As shown in FIG. 1, computer system/server 12 in cloud computing node 10 is shown in the form of a general-purpose computing device. The components of computer system/server 12 may include, but are not limited to, one or more processors or processing units 16, a system memory 28, and a bus 18 that couples various system components including system memory 28 to processor 16.
Bus 18 represents one or more of any of several types of bus structures, including a memory bus or memory controller, a peripheral bus, an accelerated graphics port, and a processor or local bus using any of a variety of bus architectures. By way of example, and not limitation, such architectures include Industry Standard Architecture (ISA) bus, Micro Channel Architecture (MCA) bus, Enhanced ISA (EISA) bus, Video Electronics Standards Association (VESA) local bus, and Peripheral Component Interconnects (PCI) bus.
Computer system/server 12 typically includes a variety of computer system readable media. Such media may be any available media that is accessible by computer system/server 12, and it includes both volatile and non-volatile media, removable and non-removable media.
System memory 28 can include computer system readable media in the form of volatile memory, such as random access memory (RAM) 30 and/or cache memory 32. Computer system/server 12 may further include other removable/non-removable, volatile/non-volatile computer system storage media. By way of example only, storage system 34 can be provided for reading from and writing to a non-removable, non-volatile magnetic media (not shown and typically called a “hard drive”). Although not shown, a magnetic disk drive for reading from and writing to a removable, non-volatile magnetic disk (e.g., a “floppy disk”), and an optical disk drive for reading from or writing to a removable, non-volatile optical disk such as a CD-ROM, DVD-ROM or other optical media can be provided. In such instances, each can be connected to bus 18 by one or more data media interfaces. As will be further depicted and described below, system memory 28 may include at least one program product having a set (e.g., at least one) of program modules that are configured to carry out the functions of embodiments of the invention.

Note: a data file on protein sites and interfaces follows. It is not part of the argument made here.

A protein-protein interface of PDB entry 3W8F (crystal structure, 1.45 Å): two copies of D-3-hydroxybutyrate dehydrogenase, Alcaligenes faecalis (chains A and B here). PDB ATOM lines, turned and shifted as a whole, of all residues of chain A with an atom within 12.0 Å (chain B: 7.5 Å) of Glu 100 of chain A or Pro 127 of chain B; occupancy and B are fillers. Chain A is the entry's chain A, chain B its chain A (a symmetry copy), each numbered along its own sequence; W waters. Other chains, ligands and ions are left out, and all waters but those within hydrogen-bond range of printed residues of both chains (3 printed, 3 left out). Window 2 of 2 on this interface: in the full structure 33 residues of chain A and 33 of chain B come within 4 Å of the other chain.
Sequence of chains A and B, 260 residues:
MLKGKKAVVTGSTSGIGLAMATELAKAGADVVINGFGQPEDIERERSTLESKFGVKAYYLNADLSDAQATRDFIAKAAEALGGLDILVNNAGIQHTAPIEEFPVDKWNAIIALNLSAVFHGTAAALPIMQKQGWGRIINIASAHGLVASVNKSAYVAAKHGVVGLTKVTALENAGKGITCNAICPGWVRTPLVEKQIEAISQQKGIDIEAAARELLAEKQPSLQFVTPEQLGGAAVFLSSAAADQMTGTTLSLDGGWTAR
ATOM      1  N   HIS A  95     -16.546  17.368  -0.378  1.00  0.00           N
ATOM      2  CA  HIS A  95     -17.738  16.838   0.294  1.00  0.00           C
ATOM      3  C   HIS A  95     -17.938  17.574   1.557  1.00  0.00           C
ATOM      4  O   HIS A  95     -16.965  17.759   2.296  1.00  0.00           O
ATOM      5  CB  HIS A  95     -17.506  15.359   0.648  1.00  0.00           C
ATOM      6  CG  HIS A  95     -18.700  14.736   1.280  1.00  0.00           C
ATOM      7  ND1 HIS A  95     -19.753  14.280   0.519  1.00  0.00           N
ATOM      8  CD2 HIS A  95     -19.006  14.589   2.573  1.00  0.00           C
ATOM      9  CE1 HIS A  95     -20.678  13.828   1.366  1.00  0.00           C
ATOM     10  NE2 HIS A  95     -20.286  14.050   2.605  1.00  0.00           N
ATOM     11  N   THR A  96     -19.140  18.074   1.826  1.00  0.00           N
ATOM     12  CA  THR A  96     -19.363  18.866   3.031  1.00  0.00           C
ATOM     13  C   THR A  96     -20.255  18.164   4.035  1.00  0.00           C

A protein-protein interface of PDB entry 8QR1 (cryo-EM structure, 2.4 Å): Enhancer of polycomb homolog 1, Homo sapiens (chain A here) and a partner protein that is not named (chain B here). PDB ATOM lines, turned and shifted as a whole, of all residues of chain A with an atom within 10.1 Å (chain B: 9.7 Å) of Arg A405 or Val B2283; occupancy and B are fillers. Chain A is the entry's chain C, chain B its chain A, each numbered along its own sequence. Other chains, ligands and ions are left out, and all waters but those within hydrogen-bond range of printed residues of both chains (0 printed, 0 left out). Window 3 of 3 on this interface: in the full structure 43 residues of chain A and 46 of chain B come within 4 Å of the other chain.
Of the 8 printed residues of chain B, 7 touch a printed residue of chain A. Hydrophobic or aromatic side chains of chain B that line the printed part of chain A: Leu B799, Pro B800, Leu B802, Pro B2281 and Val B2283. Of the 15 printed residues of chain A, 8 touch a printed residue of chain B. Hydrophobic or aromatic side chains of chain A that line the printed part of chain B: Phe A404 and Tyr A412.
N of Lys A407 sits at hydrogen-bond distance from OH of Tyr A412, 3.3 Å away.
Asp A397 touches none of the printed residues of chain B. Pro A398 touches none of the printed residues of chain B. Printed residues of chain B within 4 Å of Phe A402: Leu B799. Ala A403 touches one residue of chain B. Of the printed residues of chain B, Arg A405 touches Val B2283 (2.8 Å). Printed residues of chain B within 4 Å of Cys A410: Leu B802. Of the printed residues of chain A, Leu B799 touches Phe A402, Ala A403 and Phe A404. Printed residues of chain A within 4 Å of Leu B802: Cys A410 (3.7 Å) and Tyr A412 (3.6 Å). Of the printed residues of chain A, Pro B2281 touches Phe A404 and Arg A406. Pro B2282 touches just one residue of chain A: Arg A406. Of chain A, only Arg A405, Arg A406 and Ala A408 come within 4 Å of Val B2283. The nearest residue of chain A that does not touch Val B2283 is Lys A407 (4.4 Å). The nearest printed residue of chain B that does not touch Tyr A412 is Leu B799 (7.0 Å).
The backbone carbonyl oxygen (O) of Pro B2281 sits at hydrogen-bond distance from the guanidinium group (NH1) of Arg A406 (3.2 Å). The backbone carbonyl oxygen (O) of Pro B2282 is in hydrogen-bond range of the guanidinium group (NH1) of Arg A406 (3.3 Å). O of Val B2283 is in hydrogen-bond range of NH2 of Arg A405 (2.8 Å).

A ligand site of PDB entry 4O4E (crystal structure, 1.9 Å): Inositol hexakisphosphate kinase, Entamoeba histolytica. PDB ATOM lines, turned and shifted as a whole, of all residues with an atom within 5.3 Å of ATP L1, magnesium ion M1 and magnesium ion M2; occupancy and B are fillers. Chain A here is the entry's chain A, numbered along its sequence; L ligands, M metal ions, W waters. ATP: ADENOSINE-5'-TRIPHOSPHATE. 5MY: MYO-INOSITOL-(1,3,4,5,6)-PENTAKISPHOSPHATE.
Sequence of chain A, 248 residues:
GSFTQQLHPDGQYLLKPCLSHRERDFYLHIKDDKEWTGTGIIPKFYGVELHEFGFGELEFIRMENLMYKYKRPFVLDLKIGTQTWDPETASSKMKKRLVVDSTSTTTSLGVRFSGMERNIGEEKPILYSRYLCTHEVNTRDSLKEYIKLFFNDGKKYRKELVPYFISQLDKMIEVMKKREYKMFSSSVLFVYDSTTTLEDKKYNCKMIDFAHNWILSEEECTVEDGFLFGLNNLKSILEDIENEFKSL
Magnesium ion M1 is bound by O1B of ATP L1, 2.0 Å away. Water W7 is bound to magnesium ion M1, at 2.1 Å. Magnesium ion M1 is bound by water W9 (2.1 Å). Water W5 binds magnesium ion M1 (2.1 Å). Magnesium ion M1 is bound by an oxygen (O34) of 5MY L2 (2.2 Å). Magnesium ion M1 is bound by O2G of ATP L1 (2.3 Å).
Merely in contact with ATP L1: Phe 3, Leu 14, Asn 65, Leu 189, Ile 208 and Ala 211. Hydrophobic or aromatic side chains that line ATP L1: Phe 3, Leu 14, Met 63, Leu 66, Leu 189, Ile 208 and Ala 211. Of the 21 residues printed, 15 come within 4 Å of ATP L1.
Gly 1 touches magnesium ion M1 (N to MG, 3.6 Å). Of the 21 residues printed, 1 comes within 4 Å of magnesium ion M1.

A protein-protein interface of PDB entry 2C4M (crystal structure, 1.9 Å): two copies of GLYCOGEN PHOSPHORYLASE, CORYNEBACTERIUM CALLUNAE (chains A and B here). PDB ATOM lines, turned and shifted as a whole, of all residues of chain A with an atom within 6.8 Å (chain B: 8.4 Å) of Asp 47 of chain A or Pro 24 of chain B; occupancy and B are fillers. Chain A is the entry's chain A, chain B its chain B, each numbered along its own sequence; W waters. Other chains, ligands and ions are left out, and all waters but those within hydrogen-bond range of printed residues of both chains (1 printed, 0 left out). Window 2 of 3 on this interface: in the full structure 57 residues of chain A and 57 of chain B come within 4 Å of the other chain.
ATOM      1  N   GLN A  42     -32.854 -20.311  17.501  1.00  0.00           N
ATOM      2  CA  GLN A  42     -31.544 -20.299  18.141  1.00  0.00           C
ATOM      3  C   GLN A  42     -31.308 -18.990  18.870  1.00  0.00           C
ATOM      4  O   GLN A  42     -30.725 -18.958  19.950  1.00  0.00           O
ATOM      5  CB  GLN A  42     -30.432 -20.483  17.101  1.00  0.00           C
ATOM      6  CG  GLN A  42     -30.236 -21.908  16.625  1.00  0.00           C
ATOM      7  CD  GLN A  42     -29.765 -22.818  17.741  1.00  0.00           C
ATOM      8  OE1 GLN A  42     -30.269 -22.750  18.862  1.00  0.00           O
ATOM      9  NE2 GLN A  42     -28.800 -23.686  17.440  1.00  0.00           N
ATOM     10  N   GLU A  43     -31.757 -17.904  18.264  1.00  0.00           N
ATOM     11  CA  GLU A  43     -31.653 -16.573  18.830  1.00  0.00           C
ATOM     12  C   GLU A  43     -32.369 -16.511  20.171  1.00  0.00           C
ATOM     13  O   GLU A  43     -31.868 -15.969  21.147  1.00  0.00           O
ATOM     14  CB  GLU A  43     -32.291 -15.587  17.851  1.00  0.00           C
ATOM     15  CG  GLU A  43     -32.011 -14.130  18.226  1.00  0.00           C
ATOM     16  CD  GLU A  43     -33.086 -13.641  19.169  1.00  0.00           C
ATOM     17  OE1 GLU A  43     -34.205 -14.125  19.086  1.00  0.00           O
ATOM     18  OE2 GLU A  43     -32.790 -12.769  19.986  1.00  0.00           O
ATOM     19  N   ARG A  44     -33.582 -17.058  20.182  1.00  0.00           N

Program/utility 40, having a set (at least one) of program modules 42, may be stored in system memory 28 by way of example, and not limitation, as well as an operating system, one or more application programs, other program modules, and program data. Each of the operating system, one or more application programs, other program modules, and program data or some combination thereof, may include an implementation of a networking environment. Program modules 42 generally carry out the functions and/or methodologies of embodiments of the invention as described herein.
Computer system/server 12 may also communicate with one or more external devices 14 such as a keyboard, a pointing device, a display 24, etc.; one or more devices that enable a user to interact with computer system/server 12; and/or any devices (e.g., network card, modem, etc.) that enable computer system/server 12 to communicate with one or more other computing devices. Such communication can occur via Input/Output (I/O) interfaces 22. Still yet, computer system/server 12 can communicate with one or more networks such as a local area network (LAN), a general wide area network (WAN), and/or a public network (e.g., the Internet) via network adapter 20. As depicted, network adapter 20 communicates with the other components of computer system/server 12 via bus 18. It should be understood that although not shown, other hardware and/or software components could be used in conjunction with computer system/server 12. Examples, include, but are not limited to: microcode, device drivers, redundant processing units, external disk drive arrays, RAID systems, tape drives, and data archival storage systems, etc.
In the context of the present invention, and as one of skill in the art will appreciate, various components depicted in FIG. 1 may be located in a moving vehicle. For example, some of the processing and data storage capabilities associated with mechanisms of the illustrated embodiments may take place locally via local processing components, while the same components are connected via a network to remotely located, distributed computing data processing and storage components to accomplish various purposes of the present invention. Again, as will be appreciated by one of ordinary skill in the art, the present illustration is intended to convey only a subset of what may be an entire connected network of distributed computing components that accomplish various inventive aspects collectively.